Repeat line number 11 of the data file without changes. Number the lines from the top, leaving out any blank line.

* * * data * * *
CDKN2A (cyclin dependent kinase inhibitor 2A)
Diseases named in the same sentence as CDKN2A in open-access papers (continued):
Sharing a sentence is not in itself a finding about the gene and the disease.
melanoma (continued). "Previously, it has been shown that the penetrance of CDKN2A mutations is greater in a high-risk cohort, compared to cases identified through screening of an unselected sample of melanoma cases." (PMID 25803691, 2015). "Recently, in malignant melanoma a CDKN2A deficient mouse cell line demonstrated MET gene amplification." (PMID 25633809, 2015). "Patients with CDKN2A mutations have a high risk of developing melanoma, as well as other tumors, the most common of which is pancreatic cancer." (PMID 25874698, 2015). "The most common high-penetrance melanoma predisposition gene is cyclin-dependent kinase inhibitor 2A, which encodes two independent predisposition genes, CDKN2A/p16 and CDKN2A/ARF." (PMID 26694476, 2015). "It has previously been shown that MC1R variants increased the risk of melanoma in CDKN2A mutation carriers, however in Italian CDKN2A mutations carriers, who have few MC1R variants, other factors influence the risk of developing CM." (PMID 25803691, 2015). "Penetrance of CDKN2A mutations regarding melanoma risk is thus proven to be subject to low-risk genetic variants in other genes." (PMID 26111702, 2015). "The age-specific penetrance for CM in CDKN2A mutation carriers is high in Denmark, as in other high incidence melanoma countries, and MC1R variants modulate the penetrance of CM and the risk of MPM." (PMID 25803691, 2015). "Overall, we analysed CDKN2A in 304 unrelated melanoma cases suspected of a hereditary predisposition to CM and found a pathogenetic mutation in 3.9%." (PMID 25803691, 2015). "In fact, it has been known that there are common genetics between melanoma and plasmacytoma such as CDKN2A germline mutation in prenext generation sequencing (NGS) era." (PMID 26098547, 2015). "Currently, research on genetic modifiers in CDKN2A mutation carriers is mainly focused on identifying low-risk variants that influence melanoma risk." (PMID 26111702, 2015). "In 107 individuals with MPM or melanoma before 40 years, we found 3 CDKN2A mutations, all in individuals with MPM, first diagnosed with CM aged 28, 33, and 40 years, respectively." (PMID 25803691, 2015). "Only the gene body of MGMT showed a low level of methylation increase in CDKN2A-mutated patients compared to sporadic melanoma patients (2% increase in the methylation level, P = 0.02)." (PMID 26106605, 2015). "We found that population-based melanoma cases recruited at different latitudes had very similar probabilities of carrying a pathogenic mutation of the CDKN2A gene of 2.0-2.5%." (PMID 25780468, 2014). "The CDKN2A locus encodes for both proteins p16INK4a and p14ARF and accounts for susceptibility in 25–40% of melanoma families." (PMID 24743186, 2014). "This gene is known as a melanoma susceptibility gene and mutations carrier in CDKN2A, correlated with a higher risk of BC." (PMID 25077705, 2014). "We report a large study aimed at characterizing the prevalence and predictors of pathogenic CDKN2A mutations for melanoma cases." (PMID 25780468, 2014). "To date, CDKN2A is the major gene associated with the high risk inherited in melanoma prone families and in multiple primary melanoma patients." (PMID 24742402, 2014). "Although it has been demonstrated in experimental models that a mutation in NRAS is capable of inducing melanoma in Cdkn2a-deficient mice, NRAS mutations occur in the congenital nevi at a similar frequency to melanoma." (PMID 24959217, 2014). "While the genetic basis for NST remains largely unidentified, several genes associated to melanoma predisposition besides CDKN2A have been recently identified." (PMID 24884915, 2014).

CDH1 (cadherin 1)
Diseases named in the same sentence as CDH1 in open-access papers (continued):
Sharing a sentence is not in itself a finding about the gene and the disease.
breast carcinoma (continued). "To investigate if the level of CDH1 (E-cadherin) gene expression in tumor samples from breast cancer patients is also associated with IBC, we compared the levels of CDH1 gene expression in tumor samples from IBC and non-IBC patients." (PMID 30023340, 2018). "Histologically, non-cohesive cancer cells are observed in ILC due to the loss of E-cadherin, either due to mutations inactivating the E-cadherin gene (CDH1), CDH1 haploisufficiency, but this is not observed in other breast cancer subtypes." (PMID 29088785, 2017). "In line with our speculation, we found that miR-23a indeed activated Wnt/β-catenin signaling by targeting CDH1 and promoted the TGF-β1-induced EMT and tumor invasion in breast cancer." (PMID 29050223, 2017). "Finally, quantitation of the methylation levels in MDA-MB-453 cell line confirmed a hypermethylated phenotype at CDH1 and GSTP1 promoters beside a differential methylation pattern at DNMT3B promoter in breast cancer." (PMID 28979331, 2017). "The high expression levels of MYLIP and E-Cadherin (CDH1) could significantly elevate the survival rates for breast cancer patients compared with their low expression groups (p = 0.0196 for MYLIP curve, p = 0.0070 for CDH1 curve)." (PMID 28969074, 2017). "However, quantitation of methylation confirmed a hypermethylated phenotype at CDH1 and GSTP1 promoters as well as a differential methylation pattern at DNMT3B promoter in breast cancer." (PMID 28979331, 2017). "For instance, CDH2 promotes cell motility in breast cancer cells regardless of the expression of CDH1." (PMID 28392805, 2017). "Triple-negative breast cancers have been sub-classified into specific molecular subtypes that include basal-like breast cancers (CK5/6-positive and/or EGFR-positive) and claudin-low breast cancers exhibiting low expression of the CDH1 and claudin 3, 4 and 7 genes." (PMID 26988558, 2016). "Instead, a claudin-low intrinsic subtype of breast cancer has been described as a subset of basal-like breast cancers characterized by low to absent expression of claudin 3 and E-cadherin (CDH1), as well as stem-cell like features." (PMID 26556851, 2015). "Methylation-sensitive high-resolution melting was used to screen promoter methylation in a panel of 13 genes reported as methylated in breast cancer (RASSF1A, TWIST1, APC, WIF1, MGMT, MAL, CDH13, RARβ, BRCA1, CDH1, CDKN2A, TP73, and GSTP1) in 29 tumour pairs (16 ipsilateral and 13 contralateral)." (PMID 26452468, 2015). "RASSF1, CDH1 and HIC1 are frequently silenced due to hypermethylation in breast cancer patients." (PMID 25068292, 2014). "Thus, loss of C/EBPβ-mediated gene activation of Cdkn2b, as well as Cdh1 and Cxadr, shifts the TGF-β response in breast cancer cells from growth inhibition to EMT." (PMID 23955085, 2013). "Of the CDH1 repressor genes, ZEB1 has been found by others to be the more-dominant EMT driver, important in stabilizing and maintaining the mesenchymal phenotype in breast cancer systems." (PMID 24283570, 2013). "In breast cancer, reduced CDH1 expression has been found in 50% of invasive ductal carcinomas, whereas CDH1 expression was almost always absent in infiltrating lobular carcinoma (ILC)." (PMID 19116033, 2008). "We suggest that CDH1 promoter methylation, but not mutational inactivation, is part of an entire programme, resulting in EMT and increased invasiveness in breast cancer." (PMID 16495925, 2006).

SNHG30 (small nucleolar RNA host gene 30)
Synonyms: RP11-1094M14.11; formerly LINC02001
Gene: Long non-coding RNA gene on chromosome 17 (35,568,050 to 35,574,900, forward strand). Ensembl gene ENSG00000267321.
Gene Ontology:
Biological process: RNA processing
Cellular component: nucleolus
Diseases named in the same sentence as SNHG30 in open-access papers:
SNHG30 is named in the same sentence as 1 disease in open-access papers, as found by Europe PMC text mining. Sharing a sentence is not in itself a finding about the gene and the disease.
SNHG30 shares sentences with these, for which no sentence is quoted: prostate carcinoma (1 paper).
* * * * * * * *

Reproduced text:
Gene: Long non-coding RNA gene on chromosome 17 (35,568,050 to 35,574,900, forward strand). Ensembl gene ENSG00000267321.